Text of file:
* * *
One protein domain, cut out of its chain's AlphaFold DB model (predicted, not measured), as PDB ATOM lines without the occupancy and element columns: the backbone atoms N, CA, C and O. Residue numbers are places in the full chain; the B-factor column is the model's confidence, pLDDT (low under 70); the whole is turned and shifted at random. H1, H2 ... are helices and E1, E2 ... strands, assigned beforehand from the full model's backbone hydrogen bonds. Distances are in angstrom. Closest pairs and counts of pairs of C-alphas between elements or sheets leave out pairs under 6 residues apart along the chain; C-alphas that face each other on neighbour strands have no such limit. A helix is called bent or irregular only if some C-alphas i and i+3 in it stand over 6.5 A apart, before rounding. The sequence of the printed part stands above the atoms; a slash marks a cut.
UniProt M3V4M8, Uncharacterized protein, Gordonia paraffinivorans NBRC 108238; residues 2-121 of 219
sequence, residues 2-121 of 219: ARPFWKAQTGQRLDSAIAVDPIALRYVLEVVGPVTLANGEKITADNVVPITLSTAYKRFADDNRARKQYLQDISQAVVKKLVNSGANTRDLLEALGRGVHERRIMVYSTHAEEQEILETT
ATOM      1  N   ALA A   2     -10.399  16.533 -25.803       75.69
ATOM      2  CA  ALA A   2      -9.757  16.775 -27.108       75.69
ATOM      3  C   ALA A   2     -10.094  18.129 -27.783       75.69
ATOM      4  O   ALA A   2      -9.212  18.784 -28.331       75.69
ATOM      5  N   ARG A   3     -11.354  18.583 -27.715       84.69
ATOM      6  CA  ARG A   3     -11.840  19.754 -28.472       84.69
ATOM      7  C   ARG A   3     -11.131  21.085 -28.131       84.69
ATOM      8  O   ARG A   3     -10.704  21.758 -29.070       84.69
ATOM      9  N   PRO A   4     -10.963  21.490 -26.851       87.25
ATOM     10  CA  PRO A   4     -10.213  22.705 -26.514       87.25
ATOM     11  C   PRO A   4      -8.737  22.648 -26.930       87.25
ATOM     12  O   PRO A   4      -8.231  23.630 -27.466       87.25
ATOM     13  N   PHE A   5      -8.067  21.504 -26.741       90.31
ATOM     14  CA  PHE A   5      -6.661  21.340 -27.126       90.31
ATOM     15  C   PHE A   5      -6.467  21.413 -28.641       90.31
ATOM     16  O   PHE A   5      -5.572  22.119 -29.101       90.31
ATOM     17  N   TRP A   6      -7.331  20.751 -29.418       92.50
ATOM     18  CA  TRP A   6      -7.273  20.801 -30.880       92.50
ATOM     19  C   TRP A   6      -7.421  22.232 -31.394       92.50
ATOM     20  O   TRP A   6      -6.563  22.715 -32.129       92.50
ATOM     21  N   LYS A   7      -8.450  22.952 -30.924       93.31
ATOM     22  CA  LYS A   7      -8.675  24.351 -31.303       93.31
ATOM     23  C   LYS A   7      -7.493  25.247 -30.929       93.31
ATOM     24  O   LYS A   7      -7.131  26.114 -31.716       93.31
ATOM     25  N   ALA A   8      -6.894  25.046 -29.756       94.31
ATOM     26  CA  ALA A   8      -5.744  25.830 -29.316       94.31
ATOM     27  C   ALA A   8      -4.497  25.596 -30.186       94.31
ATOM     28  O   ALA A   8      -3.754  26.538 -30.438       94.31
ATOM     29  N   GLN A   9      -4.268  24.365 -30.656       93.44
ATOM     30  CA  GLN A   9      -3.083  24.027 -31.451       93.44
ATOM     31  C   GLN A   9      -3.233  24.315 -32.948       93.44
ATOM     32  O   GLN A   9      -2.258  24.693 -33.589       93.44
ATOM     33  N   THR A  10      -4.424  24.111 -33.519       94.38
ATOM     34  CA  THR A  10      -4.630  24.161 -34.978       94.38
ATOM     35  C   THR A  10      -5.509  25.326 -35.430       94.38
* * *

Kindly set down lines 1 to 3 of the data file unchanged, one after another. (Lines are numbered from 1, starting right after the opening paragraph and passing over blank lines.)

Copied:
UniProt M3V4M8, Uncharacterized protein, Gordonia paraffinivorans NBRC 108238; residues 2-121 of 219
sequence, residues 2-121 of 219: ARPFWKAQTGQRLDSAIAVDPIALRYVLEVVGPVTLANGEKITADNVVPITLSTAYKRFADDNRARKQYLQDISQAVVKKLVNSGANTRDLLEALGRGVHERRIMVYSTHAEEQEILETT
ATOM      1  N   ALA A   2     -10.399  16.533 -25.803       75.69